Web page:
Dr. Mehmet Oz
Mehmet Oz became the poster child for carpetbagging candidates in 2022. Others are joining this year, hoping for more success. Derik Hamilton/AP

This Year’s Senate Campaigns Are Flush With Candidates From Out of State. Will It Matter?

Candidates in high-profile races have been in and out of the states they’re running in, but that might not be as much of a penalty now as it’s been in the past.

Candidates in some of the biggest elections of 2024 are presenting a central question for the future of campaigning: If all politics is now national, is there really any harm in running in a state you’re not wedded to?

A surprising number of Senate candidates this year have out-of-state ties that, in even the recent past, could have cost them their races. Some, like Republicans Dave McCormick in Pennsylvania and Eric Hovde in Wisconsin, own or rent homes in other states whose value far exceeds that of the residences they own in the states they’re running in. Others, like former Rep. Mike Rogers in Michigan, have an active voter registration in a different state.

Strategists and campaign operatives told NOTUS that while that presents clear liabilities for those campaigns, local ties aren’t as significant for the Senate as they used to be.

A candidate’s relationship to a state is not “more important than their position on something like the economy,” said Matt Canter, a Democratic strategist and former deputy executive director of the Democratic Senatorial Campaign Committee. But, he added, state ties are “critical in finding what a candidate’s motivation in running for office really is.”

While polling shows that voters overwhelmingly care more about a candidate’s political views than whether they share similar characteristics (including living in a similar community), any separation between a candidate and the voters they’re courting is an opening for opponents. Democrats have been hammering down on Republicans’ out-of-state connections to convince voters to support someone more like them.

Hovde runs a California bank and voted absentee in Wisconsin’s election last year (the ballot was reportedly sent to his home in California). Records show that while Hovde and his wife took out a mortgage for their home in Wisconsin in 2021, they appeared in California to sign it. He has “been named three years in a row among the most influential business leaders of Orange County, and Wisconsinites do know that we do not have an Orange County,” said Wisconsin Sen. Tammy Baldwin, who Hovde is hoping to face in November.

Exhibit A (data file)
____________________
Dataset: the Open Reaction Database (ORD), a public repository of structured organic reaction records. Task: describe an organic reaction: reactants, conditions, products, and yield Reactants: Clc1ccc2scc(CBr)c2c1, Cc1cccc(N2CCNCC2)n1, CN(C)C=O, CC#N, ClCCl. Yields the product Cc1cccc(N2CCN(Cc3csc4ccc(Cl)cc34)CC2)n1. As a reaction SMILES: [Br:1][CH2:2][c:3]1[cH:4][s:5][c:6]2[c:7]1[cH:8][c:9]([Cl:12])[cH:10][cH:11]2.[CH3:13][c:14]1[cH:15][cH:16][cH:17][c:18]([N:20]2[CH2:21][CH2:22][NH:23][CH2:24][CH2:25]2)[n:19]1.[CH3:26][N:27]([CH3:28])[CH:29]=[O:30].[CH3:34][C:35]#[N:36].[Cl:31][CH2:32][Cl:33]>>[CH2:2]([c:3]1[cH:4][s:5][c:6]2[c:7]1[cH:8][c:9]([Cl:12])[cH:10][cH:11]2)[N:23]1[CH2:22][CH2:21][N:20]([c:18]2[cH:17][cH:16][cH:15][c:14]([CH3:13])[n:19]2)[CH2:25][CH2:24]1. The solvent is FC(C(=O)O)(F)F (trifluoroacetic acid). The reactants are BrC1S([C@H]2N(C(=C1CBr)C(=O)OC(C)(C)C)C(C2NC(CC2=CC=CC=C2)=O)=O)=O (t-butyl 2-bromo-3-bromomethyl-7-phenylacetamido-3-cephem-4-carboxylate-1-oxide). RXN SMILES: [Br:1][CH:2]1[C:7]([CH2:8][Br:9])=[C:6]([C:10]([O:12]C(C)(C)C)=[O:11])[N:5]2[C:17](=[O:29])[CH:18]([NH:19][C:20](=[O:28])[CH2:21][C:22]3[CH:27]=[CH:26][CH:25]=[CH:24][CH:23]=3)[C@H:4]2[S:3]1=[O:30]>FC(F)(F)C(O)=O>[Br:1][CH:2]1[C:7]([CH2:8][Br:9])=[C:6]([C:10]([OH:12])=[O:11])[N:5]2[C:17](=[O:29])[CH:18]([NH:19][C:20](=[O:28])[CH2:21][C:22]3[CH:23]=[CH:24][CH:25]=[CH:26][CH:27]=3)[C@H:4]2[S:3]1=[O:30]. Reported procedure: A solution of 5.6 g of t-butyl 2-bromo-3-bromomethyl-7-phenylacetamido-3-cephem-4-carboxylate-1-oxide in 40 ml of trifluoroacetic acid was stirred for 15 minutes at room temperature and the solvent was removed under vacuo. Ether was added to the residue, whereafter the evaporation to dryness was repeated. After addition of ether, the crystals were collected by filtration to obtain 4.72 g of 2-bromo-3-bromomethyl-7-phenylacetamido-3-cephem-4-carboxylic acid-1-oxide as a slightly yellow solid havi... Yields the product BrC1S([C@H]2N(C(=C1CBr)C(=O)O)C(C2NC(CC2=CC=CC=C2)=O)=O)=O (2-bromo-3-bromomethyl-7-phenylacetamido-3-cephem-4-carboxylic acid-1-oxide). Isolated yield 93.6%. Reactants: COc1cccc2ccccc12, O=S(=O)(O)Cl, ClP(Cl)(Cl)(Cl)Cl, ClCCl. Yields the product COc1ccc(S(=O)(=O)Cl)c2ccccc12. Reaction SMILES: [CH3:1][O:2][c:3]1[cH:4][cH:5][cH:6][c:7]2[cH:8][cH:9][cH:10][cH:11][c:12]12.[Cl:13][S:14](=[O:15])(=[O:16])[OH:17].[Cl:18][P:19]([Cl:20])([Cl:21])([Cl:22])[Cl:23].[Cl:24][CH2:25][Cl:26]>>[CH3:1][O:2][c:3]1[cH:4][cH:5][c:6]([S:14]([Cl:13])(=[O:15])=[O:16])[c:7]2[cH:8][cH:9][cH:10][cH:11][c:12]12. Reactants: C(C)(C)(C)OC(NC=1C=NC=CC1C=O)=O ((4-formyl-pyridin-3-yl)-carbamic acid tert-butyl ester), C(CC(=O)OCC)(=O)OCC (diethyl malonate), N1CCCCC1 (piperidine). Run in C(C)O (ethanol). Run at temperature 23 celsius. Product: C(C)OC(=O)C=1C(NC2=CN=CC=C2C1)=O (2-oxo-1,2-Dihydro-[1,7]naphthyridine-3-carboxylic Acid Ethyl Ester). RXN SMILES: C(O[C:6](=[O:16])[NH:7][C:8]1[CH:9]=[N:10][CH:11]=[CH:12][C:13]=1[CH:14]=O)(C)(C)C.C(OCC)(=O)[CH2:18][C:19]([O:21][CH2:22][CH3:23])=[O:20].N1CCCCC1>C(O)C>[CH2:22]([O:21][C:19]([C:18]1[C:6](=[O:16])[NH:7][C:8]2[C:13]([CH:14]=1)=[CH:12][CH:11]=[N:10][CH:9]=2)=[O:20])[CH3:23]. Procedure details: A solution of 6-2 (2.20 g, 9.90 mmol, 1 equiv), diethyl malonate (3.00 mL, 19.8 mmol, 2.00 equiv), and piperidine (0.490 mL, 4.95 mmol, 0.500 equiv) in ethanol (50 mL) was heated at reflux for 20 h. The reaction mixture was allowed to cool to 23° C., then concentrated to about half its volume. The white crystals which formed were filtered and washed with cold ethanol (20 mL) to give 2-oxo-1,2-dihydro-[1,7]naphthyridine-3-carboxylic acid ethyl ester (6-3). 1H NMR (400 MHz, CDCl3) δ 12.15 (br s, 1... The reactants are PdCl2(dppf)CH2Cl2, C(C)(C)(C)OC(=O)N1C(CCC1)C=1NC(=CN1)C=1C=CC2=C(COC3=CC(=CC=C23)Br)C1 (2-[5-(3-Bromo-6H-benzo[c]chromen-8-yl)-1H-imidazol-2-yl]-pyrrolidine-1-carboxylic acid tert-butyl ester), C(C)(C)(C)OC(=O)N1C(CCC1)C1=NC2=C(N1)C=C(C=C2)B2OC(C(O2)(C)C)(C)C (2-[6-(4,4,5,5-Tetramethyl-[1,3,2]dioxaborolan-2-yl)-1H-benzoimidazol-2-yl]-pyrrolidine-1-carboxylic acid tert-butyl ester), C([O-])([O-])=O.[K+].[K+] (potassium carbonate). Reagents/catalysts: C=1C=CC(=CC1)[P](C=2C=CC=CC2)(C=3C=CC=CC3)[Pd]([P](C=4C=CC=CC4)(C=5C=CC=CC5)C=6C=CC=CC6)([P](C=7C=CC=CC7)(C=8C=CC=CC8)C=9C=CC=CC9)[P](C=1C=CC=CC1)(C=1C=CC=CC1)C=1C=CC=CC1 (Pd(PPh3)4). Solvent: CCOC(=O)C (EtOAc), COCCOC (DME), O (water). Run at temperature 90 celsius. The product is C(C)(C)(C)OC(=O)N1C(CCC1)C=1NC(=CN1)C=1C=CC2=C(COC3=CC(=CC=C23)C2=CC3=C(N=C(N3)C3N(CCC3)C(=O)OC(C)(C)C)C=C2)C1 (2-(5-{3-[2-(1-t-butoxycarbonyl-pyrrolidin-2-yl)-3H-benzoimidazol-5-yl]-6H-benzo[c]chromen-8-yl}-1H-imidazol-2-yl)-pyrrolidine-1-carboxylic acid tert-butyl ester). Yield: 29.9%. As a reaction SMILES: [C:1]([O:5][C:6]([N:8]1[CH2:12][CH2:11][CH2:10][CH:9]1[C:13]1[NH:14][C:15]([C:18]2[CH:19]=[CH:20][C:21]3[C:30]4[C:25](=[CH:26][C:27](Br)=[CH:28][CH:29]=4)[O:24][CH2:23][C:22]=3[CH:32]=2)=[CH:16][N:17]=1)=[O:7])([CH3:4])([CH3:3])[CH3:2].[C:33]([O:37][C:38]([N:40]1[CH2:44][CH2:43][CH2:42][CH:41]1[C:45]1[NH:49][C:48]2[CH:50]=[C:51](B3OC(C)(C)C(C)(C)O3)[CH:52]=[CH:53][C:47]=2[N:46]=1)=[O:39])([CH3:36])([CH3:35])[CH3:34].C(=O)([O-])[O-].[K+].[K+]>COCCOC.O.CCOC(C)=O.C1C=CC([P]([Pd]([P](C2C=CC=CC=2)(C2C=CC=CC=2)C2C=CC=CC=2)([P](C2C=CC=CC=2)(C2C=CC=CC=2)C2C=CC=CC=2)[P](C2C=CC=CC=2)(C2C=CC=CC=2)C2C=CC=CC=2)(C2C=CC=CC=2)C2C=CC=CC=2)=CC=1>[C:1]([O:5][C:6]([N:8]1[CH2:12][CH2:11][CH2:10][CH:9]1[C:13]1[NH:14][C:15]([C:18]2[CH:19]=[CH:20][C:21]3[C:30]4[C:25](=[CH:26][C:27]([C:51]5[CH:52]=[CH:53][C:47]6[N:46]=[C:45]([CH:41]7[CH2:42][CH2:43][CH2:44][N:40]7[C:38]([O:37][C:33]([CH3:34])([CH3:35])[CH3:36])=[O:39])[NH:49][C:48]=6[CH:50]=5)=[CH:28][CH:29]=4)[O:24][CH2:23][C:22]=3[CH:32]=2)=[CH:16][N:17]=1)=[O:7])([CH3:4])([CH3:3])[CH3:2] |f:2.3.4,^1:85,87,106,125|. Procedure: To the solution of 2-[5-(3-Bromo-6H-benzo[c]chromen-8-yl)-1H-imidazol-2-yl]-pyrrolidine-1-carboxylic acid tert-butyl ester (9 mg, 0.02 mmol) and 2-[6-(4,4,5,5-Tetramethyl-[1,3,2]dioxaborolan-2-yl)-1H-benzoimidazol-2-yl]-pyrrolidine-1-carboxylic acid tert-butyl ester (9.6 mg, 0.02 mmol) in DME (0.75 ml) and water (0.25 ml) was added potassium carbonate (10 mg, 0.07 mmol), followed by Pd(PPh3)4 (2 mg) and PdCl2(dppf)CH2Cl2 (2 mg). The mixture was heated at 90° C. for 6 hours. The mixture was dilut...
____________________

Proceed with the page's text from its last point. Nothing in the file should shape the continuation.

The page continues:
When asked directly by NOTUS at the Capitol last week about his connections to California, Hovde said that he’s a “fourth-generation Wisconsinite” who went to the University of Wisconsin and whose daughter also went to school in Wisconsin.

Carpetbagger accusations are “a good laugh,” he said, leaving a meeting with GOP Senate leadership members. Hovde tried to go further in dashing the idea he’s out of step with Wisconsin this week by tweeting a video of himself shirtless in a lake, adding the clip was “not safe for Californians and career politicians.”

Candidates accused of carpetbagging have rarely won recent elections, with the exception of Sen. Mitt Romney in 2018. Mehmet Oz and Herschel Walker both lost high-profile 2022 Senate races after months of being hammered as out-of-staters.

Eddie Vale, a former Senate campaign communications director and vice president for American Bridge, which has for years pushed opposition research on GOP candidates, sometimes on their residencies, believes carpetbagging has become more common in the GOP because of how the party has changed under Donald Trump.

“A lot of the traditional people who may have run for a Senate race, whether they’re moving up from the House district, or they’re moving up from governor or another statewide race, are no longer acceptable to the base of the party,” he said.

While it’s true that this election cycle is mostly Republicans who have outside connections to their states, it’s not just a GOP trend. This is an incumbent-heavy year for Democrats, so there’s not as much opportunity to outsource candidates from different states. But one of the most high-profile examples in recent history is Hillary Clinton, who became a senator for New York in 2001 despite not having lived in the state before the 2000 Senate race.

Having a national profile is often a key to success for state outsiders, said Christopher Galdieri, a professor at Saint Anselm College who studies carpetbagging. These candidates were able to “boost” state parties with fundraising and broad appeal in a way that local politicians couldn’t, he said.

Which gets at another reason why carpetbagging is more common now: cash-strapped national and state parties. Party leaders have an incentive to overlook potentially questionable state ties to field a self-funded candidate like Hovde or McCormick, who put $1 million into his own campaign in the last quarter of 2023.